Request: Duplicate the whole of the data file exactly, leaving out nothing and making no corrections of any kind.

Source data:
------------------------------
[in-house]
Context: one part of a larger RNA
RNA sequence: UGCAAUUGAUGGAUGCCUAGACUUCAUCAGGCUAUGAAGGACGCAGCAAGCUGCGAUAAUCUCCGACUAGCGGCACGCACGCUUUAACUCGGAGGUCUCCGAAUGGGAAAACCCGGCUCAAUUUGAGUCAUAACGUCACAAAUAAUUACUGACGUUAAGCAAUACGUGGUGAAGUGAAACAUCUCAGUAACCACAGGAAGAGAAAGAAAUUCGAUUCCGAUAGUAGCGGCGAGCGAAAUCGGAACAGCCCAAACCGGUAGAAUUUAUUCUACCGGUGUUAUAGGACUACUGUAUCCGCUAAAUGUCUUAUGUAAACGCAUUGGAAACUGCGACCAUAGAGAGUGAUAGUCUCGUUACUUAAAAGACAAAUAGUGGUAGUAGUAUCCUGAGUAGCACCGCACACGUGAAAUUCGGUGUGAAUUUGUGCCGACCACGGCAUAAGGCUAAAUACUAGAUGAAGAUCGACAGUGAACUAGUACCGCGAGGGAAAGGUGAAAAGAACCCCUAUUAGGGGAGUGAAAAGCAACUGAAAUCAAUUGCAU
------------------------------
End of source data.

[in-house]
Context: one part of a larger RNA
RNA sequence: UGCAAUUGAUGGAUGCCUAGACUUCAUCAGGCUAUGAAGGACGCAGCAAGCUGCGAUAAUCUCCGACUAGCGGCACGCACGCUUUAACUCGGAGGUCUCCGAAUGGGAAAACCCGGCUCAAUUUGAGUCAUAACGUCACAAAUAAUUACUGACGUUAAGCAAUACGUGGUGAAGUGAAACAUCUCAGUAACCACAGGAAGAGAAAGAAAUUCGAUUCCGAUAGUAGCGGCGAGCGAAAUCGGAACAGCCCAAACCGGUAGAAUUUAUUCUACCGGUGUUAUAGGACUACUGUAUCCGCUAAAUGUCUUAUGUAAACGCAUUGGAAACUGCGACCAUAGAGAGUGAUAGUCUCGUUACUUAAAAGACAAAUAGUGGUAGUAGUAUCCUGAGUAGCACCGCACACGUGAAAUUCGGUGUGAAUUUGUGCCGACCACGGCAUAAGGCUAAAUACUAGAUGAAGAUCGACAGUGAACUAGUACCGCGAGGGAAAGGUGAAAAGAACCCCUAUUAGGGGAGUGAAAAGCAACUGAAAUCAAUUGCAU